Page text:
Pittsburgh, PA
February 4, 2023
    News           Sports           Lifestyle           Classifieds           About Us
The Dining Guide
Pittsburgh Map
The Morning File
Headlines by E-mail
Home >  Sports >  Pirates Printer-friendly versionE-mail this story
Pirates Technology park

Sunday, April 15, 2001

By Ed Bouchette, Post-Gazette Sports Writer

The seven, tall light standards loom over PNC Park like ghosts of Forbes Field past, but this is not your grandfather's baseball park.

And no one may be happier about that than your grandfather.


The scoreboard-- an InfoMotion graphic


The Pirates' new playpen on the North Side has combined comfort, convenience, aesthetics and amusement by mixing modern technology with old-fashioned ideas about the way baseball should be played and viewed.

The light standards with their 2,500-watt bulbs, an out-of-town scoreboard, real grass that has to be cut with a lawnmower and a dirt infield are reminiscent of baseball as it was presented in Pittsburgh before 1970.

But don't let that fool you -- 21st century gizmos empower the place.

Forbes was built for less than the cost of the $2.1 million Sony Jumbotron in PNC Park. It is one of several boards and other modern features that will enhance the baseball experience in Pittsburgh even if, on occasion, the baseball itself doesn't carry the day.

From a scoreboard with the clarity and versatility of digital television to a sound system Christina Aguilera would love, the baseball experience in PNC Park will be nothing like it was in Three Rivers Stadium.

That includes, of course, the gorgeous view of downtown.

"This ballpark is not an old-fashioned ballpark, but it's really about enjoying the game of baseball," said Steve Greenberg, the Pirates' vice president for new stadium development. "There's not a lot of ancillary things here that will divert your attention from the game. Watch the game, enjoy the food and drink, look at the view, socialize and that's it."

While no one was able to see Downtown from inside Three Rivers Stadium, few also were able to get the kind of view of the field itself that they will have in PNC Park. That view will be accentuated by the various scoreboards, 658 twenty-seven-inch flat-screen television monitors, and the sound system.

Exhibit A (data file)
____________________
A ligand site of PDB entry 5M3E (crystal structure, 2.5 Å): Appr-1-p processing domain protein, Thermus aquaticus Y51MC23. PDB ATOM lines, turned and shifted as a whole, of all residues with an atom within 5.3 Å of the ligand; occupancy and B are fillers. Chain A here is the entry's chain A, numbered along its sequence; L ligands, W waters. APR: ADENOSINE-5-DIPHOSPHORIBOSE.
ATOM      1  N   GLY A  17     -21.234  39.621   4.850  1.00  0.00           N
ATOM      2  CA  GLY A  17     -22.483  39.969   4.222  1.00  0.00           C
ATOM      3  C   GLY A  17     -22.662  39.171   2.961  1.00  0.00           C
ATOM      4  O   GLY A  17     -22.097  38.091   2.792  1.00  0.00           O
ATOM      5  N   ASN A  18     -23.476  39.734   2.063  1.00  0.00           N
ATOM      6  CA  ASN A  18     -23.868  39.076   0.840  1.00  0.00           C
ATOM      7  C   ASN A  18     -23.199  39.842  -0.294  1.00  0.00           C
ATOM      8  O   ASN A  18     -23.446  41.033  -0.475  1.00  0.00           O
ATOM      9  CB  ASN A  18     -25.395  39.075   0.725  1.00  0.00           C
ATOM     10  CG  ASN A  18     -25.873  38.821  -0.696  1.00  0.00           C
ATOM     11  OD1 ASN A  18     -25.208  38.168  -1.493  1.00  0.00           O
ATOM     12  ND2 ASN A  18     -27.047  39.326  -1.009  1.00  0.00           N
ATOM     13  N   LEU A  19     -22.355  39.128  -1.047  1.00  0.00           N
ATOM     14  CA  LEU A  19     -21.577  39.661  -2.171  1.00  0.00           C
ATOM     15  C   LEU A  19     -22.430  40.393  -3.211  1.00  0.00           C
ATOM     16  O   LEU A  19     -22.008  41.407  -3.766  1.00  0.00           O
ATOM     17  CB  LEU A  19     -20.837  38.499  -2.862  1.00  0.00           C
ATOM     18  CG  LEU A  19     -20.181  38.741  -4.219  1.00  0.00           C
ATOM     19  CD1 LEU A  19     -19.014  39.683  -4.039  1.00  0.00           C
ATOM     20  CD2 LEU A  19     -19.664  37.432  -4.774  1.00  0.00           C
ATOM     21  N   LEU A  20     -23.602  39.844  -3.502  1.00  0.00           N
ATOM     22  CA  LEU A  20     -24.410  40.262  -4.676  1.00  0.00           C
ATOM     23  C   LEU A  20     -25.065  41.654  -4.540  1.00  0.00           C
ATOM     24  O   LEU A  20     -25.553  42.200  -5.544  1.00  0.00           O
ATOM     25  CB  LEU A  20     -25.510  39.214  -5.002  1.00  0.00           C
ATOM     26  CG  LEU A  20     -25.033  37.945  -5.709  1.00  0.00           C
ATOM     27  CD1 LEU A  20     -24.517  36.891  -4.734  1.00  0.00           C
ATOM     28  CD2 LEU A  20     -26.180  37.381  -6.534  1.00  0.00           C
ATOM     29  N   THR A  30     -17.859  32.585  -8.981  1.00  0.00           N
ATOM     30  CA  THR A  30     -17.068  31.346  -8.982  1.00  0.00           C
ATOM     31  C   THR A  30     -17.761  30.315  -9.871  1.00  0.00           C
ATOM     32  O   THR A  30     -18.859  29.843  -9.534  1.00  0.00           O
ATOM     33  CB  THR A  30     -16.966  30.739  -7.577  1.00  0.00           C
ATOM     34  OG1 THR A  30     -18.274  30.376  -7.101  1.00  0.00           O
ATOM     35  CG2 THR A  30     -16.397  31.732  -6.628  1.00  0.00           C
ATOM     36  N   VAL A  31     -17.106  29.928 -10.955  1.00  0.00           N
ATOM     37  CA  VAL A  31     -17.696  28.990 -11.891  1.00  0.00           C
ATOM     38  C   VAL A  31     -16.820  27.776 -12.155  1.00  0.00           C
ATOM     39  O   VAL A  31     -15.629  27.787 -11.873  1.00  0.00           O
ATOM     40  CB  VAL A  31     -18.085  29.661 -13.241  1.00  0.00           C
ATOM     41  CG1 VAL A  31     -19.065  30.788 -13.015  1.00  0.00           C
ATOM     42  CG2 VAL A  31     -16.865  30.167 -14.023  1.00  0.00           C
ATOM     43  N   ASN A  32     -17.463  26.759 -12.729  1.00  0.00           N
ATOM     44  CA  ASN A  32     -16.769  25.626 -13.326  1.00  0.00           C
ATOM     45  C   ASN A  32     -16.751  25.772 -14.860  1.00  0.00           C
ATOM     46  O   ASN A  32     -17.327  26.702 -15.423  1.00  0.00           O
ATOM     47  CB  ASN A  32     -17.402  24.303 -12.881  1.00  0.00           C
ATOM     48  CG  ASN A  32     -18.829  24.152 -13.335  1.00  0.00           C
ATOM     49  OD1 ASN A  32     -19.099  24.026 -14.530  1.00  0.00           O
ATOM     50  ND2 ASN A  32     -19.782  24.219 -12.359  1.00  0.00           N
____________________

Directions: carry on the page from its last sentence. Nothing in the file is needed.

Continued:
The Sony Jumbotron, 24 feet by 42 feet in left-center, will be accompanied by two LED boards on the facades in right and left fields. The boards, manufactured by Yesco of Salt Lake City, are the first such boards used outdoors in a Major League baseball park and, through color animation, will entertain, inform and advertise. The facade also will contain scoreboards with basic information, such as ball and strike count, number of outs, the inning and the game's score.

The out-of-town scoreboard will display the results of other games around the league. (John Beale, Post-Gazette)

"This is going to be a major entertainment package," Greenberg said. "The advantage we have now is that in Three Rivers Stadium, all the sound came in from center field. On a windy day, for baseball or football, you could never understand the [public address announcer].

"The clarity of this sound system should be just as we're sitting here. So you should be able to hear every word, understand everything the P.A. guy says, and the music should be as clear as turning on your stereo."

The Jumbotron also will include captions for the hearing impaired.

Besides the light standards, the most notable Forbes Field look-alike is the out-of-town scoreboard, installed by White Way Signs of Chicago. It's low to the ground in right field. Team names will be shifted manually on slats, but the score will be electronic. A unique feature will be the use of Sports Ticker, a news service which provides constant updates about other major league games in progress, to provide not only updated scores but also pinpoint the position of runners on a diamond layout next to each out-of-town game and light up the team at bat.

Lights will show, for example, men on first and second and if the next player hits a triple, the light will move to third and the score will change. The Pirates will be the first team to use such a system in their ballpark.

Three full-time employees will operate the scoreboard and various part-time employees will be involved in delivering the entertainment package that includes the Pirate Parrot and pre-game activities.

"I tell the staff, it's like a Broadway show every night," Greenberg said. "We have to direct it from beginning to end. It's an important part of the game today, the entertainment package at this ballpark, and we treat it like that. We're going to have scripts and everything every night."

Another change from Three Rivers Stadium will take place as soon as patrons walk into the new ballpark. Fans will insert their tickets in a slot, where a bar code will be read by a scanner, which will allow them to walk through the Alvarado turnstiles. The scanner will relay information to a computer, where the Pirates can determine who used their ticket that night.

"If your tickets aren't used for four, five games, the printout will show it," Greenberg said. "We can call and say we understand you haven't used your ticket, is there anything we can do to help you out? It's really from a marketing standpoint. We're only here to help."

The Pirates also will assist you in spending your money once you're inside. There will be 10 ATM machines throughout the ballpark through, naturally, PNC Bank. Fans will be able to spend that money at the various ballpark food and beverage concessions and souvenir stores.

"It's really all about convenience and enjoying the experience of the game," Greenberg said.

Oh, you mean they play a game, too?

Next: Workers proud of what they have wrought

Back to top Back to top E-mail this story E-mail this story
Search | Contact Us |  Site Map | Terms of Use |  Privacy Policy |  Advertise | Help |  Corrections